Thanks for taking the time to reply, Theo.

When academics measure the "success" and "failure" of colonial exploitations with metrics they invented ($, life-span, schooling), I'm reminded of a judge or a psychiatrist signing a form for the release or continued imprisonment of inmates/patients.

The assessment is, on the surface of it, about the well-being of the subject and whether "rehabilitation" has gone well. But beneath that, it's about how convincingly the subject HIDES THE VIOLENCE DONE TO THEM.

Like, IMHO, these analyses just don't come near the truth of the matter. Graeber and Wengrow's Dawn of Everything is a rare exception.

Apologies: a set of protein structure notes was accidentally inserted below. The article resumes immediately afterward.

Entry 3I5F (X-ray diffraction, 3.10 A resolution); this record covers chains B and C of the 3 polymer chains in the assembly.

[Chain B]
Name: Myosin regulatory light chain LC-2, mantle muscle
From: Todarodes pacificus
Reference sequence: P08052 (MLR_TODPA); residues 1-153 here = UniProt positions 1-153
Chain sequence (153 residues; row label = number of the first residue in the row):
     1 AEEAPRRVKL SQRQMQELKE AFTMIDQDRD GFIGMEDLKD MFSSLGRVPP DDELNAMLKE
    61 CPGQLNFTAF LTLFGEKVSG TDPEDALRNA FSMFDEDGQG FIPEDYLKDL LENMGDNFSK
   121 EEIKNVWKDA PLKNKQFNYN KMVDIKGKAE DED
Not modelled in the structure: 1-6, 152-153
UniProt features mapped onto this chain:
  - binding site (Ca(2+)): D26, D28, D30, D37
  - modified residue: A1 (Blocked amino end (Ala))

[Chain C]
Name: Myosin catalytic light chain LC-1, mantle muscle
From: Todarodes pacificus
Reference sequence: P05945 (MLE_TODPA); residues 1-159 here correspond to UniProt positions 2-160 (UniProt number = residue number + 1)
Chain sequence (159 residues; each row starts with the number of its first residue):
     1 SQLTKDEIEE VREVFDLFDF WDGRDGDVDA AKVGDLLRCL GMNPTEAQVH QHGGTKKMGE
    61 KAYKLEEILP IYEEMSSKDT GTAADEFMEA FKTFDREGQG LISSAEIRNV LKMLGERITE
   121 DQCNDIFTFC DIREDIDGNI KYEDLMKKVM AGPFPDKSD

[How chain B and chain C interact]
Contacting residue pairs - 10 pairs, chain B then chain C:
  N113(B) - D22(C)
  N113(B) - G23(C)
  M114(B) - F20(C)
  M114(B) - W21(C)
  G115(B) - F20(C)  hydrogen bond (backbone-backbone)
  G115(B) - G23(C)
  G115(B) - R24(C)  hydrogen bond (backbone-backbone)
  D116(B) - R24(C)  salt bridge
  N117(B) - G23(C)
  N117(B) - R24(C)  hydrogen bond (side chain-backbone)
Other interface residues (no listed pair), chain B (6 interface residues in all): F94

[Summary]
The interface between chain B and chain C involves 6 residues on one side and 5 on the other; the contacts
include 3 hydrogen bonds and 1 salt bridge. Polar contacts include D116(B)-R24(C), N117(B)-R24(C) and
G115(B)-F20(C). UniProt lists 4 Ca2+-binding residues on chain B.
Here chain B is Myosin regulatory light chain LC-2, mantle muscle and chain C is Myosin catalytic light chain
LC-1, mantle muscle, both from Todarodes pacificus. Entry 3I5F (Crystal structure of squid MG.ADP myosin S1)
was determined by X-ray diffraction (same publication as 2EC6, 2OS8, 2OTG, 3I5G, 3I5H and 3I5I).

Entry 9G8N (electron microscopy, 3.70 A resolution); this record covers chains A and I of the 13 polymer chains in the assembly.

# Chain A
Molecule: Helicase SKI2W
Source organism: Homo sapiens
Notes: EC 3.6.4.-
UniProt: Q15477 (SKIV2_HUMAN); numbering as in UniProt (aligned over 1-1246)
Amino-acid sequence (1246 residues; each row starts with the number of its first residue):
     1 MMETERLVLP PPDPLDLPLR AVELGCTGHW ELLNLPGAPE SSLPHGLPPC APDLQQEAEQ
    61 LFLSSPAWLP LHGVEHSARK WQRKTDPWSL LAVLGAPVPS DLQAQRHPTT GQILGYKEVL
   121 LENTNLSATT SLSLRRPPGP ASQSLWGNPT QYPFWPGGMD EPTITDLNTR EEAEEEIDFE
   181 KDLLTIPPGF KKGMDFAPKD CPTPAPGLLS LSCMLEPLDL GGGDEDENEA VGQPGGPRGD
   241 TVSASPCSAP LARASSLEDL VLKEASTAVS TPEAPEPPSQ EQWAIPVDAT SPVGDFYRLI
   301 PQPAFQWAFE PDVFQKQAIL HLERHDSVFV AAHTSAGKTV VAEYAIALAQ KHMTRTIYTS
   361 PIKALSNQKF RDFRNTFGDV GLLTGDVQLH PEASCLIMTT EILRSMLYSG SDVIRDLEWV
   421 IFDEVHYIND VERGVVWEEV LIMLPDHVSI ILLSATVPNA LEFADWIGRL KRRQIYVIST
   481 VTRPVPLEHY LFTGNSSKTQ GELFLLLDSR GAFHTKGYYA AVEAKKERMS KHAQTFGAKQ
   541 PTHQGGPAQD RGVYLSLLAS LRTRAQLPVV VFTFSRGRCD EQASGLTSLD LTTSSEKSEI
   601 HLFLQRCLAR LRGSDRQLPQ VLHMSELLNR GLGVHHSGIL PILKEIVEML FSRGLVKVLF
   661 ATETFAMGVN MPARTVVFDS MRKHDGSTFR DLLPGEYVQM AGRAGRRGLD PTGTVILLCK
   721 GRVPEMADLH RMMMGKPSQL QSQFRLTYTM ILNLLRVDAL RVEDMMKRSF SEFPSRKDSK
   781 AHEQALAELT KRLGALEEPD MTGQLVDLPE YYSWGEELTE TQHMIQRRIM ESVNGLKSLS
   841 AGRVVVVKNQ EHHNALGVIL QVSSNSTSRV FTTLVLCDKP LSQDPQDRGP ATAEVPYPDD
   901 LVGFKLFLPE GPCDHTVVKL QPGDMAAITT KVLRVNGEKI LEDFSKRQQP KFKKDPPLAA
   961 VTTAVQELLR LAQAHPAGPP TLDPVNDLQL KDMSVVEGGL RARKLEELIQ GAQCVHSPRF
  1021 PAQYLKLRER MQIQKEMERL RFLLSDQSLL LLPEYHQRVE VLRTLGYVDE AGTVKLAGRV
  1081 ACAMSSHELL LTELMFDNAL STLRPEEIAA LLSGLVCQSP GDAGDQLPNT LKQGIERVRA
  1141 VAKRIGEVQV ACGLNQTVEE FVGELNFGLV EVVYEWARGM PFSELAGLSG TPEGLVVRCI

Of course, there are millions upon millions of "rare exceptions" available if one ventures away from the academy and towards indigenous wordsmiths.

This book is my favourite first recommendation for curious folks: Sand Talk by Tyson Yunkaporta.

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Autistic, trans, survivor, abolitionist @friedkrill on Twitstagram

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Emma Barnes

Emma Barnes

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Autistic, trans, survivor, abolitionist @friedkrill on Twitstagram